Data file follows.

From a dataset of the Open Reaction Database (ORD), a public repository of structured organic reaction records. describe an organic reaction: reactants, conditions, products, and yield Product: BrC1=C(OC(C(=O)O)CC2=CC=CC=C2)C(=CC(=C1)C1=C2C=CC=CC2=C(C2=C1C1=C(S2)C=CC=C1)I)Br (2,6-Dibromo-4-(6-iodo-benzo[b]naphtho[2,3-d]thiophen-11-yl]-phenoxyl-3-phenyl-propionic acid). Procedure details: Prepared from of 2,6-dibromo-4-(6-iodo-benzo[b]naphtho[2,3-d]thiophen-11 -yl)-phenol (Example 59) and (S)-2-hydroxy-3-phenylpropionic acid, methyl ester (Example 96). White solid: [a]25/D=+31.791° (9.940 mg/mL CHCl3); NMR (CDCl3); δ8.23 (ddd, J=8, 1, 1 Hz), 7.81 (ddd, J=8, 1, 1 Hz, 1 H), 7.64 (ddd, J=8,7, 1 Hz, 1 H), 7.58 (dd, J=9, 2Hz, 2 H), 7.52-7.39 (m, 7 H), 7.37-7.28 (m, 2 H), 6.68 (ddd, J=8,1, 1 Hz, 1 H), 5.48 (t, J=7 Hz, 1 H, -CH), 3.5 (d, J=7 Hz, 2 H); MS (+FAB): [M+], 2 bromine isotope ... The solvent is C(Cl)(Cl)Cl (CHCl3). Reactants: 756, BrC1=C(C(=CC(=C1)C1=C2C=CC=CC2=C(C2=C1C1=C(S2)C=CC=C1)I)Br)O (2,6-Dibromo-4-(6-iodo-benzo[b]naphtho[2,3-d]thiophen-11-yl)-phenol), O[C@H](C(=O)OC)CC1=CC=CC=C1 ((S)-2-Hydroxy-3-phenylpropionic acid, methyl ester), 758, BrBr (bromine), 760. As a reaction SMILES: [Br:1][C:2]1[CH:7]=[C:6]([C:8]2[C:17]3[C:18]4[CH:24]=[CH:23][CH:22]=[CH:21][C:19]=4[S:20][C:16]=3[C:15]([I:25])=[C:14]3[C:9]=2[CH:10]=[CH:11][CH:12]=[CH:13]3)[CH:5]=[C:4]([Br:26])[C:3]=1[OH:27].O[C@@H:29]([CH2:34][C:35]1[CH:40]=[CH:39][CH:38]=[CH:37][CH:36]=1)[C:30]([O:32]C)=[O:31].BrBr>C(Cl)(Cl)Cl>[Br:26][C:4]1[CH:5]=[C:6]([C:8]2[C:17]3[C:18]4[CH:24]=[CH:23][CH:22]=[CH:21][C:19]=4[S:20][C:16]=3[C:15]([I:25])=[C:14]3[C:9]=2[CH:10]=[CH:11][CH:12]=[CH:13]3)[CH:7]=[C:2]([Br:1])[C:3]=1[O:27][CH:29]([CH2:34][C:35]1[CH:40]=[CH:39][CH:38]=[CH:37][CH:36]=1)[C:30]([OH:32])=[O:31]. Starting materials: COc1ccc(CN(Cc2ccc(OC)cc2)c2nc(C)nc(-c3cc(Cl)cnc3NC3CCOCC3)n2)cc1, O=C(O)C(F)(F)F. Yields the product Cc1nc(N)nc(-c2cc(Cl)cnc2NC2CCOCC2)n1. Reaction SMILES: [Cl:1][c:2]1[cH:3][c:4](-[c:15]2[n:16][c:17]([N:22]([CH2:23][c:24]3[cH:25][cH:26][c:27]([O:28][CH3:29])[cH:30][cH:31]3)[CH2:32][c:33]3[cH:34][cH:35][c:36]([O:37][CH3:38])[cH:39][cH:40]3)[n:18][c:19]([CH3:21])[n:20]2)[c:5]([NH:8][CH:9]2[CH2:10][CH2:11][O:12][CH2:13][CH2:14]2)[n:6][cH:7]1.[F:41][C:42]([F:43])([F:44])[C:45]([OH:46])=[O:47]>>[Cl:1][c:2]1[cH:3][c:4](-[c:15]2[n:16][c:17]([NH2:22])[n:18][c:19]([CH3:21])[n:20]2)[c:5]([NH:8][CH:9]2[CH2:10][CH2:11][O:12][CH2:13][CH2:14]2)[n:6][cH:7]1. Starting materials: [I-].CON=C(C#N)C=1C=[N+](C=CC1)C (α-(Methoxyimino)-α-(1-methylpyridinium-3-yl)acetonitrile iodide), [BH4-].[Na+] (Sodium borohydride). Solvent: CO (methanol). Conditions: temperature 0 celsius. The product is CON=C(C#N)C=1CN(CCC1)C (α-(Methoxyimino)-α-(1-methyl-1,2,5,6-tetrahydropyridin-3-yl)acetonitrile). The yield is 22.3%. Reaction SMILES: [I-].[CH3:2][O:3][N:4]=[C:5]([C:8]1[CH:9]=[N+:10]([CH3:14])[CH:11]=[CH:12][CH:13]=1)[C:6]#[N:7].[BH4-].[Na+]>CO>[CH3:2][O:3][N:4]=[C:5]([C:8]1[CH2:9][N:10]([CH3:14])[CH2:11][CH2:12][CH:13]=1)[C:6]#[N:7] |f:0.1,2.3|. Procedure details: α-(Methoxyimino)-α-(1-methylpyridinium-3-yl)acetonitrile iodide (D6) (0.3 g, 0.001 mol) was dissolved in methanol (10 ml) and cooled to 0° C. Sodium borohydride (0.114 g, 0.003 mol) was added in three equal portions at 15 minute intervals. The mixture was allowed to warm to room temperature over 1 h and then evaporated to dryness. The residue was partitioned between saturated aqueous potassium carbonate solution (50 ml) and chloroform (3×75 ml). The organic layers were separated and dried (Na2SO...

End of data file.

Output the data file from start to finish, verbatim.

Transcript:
From a dataset of the Open Reaction Database (ORD), a public repository of structured organic reaction records. describe an organic reaction: reactants, conditions, products, and yield Product: BrC1=C(OC(C(=O)O)CC2=CC=CC=C2)C(=CC(=C1)C1=C2C=CC=CC2=C(C2=C1C1=C(S2)C=CC=C1)I)Br (2,6-Dibromo-4-(6-iodo-benzo[b]naphtho[2,3-d]thiophen-11-yl]-phenoxyl-3-phenyl-propionic acid). Procedure details: Prepared from of 2,6-dibromo-4-(6-iodo-benzo[b]naphtho[2,3-d]thiophen-11 -yl)-phenol (Example 59) and (S)-2-hydroxy-3-phenylpropionic acid, methyl ester (Example 96). White solid: [a]25/D=+31.791° (9.940 mg/mL CHCl3); NMR (CDCl3); δ8.23 (ddd, J=8, 1, 1 Hz), 7.81 (ddd, J=8, 1, 1 Hz, 1 H), 7.64 (ddd, J=8,7, 1 Hz, 1 H), 7.58 (dd, J=9, 2Hz, 2 H), 7.52-7.39 (m, 7 H), 7.37-7.28 (m, 2 H), 6.68 (ddd, J=8,1, 1 Hz, 1 H), 5.48 (t, J=7 Hz, 1 H, -CH), 3.5 (d, J=7 Hz, 2 H); MS (+FAB): [M+], 2 bromine isotope ... The solvent is C(Cl)(Cl)Cl (CHCl3). Reactants: 756, BrC1=C(C(=CC(=C1)C1=C2C=CC=CC2=C(C2=C1C1=C(S2)C=CC=C1)I)Br)O (2,6-Dibromo-4-(6-iodo-benzo[b]naphtho[2,3-d]thiophen-11-yl)-phenol), O[C@H](C(=O)OC)CC1=CC=CC=C1 ((S)-2-Hydroxy-3-phenylpropionic acid, methyl ester), 758, BrBr (bromine), 760. As a reaction SMILES: [Br:1][C:2]1[CH:7]=[C:6]([C:8]2[C:17]3[C:18]4[CH:24]=[CH:23][CH:22]=[CH:21][C:19]=4[S:20][C:16]=3[C:15]([I:25])=[C:14]3[C:9]=2[CH:10]=[CH:11][CH:12]=[CH:13]3)[CH:5]=[C:4]([Br:26])[C:3]=1[OH:27].O[C@@H:29]([CH2:34][C:35]1[CH:40]=[CH:39][CH:38]=[CH:37][CH:36]=1)[C:30]([O:32]C)=[O:31].BrBr>C(Cl)(Cl)Cl>[Br:26][C:4]1[CH:5]=[C:6]([C:8]2[C:17]3[C:18]4[CH:24]=[CH:23][CH:22]=[CH:21][C:19]=4[S:20][C:16]=3[C:15]([I:25])=[C:14]3[C:9]=2[CH:10]=[CH:11][CH:12]=[CH:13]3)[CH:7]=[C:2]([Br:1])[C:3]=1[O:27][CH:29]([CH2:34][C:35]1[CH:40]=[CH:39][CH:38]=[CH:37][CH:36]=1)[C:30]([OH:32])=[O:31]. Starting materials: COc1ccc(CN(Cc2ccc(OC)cc2)c2nc(C)nc(-c3cc(Cl)cnc3NC3CCOCC3)n2)cc1, O=C(O)C(F)(F)F. Yields the product Cc1nc(N)nc(-c2cc(Cl)cnc2NC2CCOCC2)n1. Reaction SMILES: [Cl:1][c:2]1[cH:3][c:4](-[c:15]2[n:16][c:17]([N:22]([CH2:23][c:24]3[cH:25][cH:26][c:27]([O:28][CH3:29])[cH:30][cH:31]3)[CH2:32][c:33]3[cH:34][cH:35][c:36]([O:37][CH3:38])[cH:39][cH:40]3)[n:18][c:19]([CH3:21])[n:20]2)[c:5]([NH:8][CH:9]2[CH2:10][CH2:11][O:12][CH2:13][CH2:14]2)[n:6][cH:7]1.[F:41][C:42]([F:43])([F:44])[C:45]([OH:46])=[O:47]>>[Cl:1][c:2]1[cH:3][c:4](-[c:15]2[n:16][c:17]([NH2:22])[n:18][c:19]([CH3:21])[n:20]2)[c:5]([NH:8][CH:9]2[CH2:10][CH2:11][O:12][CH2:13][CH2:14]2)[n:6][cH:7]1. Starting materials: [I-].CON=C(C#N)C=1C=[N+](C=CC1)C (α-(Methoxyimino)-α-(1-methylpyridinium-3-yl)acetonitrile iodide), [BH4-].[Na+] (Sodium borohydride). Solvent: CO (methanol). Conditions: temperature 0 celsius. The product is CON=C(C#N)C=1CN(CCC1)C (α-(Methoxyimino)-α-(1-methyl-1,2,5,6-tetrahydropyridin-3-yl)acetonitrile). The yield is 22.3%. Reaction SMILES: [I-].[CH3:2][O:3][N:4]=[C:5]([C:8]1[CH:9]=[N+:10]([CH3:14])[CH:11]=[CH:12][CH:13]=1)[C:6]#[N:7].[BH4-].[Na+]>CO>[CH3:2][O:3][N:4]=[C:5]([C:8]1[CH2:9][N:10]([CH3:14])[CH2:11][CH2:12][CH:13]=1)[C:6]#[N:7] |f:0.1,2.3|. Procedure details: α-(Methoxyimino)-α-(1-methylpyridinium-3-yl)acetonitrile iodide (D6) (0.3 g, 0.001 mol) was dissolved in methanol (10 ml) and cooled to 0° C. Sodium borohydride (0.114 g, 0.003 mol) was added in three equal portions at 15 minute intervals. The mixture was allowed to warm to room temperature over 1 h and then evaporated to dryness. The residue was partitioned between saturated aqueous potassium carbonate solution (50 ml) and chloroform (3×75 ml). The organic layers were separated and dried (Na2SO...